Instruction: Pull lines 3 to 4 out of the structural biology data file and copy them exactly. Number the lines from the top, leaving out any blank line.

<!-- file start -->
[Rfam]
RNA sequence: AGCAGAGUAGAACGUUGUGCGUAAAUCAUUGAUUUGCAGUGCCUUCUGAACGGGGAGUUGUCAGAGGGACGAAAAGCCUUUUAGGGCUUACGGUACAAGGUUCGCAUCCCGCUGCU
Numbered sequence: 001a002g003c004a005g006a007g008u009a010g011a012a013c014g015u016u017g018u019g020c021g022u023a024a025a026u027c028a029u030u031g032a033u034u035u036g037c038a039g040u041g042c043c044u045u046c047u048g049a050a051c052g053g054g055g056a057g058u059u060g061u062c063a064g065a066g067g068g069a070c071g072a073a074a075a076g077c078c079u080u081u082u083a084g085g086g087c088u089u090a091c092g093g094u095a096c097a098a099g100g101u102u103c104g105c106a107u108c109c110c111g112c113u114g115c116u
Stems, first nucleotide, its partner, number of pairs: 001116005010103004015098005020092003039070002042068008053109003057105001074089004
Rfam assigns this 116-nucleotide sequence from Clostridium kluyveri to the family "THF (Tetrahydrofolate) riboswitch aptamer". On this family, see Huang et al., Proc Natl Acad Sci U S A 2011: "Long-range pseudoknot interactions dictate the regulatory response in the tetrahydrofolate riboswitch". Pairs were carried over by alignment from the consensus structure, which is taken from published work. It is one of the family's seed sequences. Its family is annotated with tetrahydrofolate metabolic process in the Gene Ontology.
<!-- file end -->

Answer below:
Numbered sequence: 001a002g003c004a005g006a007g008u009a010g011a012a013c014g015u016u017g018u019g020c021g022u023a024a025a026u027c028a029u030u031g032a033u034u035u036g037c038a039g040u041g042c043c044u045u046c047u048g049a050a051c052g053g054g055g056a057g058u059u060g061u062c063a064g065a066g067g068g069a070c071g072a073a074a075a076g077c078c079u080u081u082u083a084g085g086g087c088u089u090a091c092g093g094u095a096c097a098a099g100g101u102u103c104g105c106a107u108c109c110c111g112c113u114g115c116u
Stems, first nucleotide, its partner, number of pairs: 001116005010103004015098005020092003039070002042068008053109003057105001074089004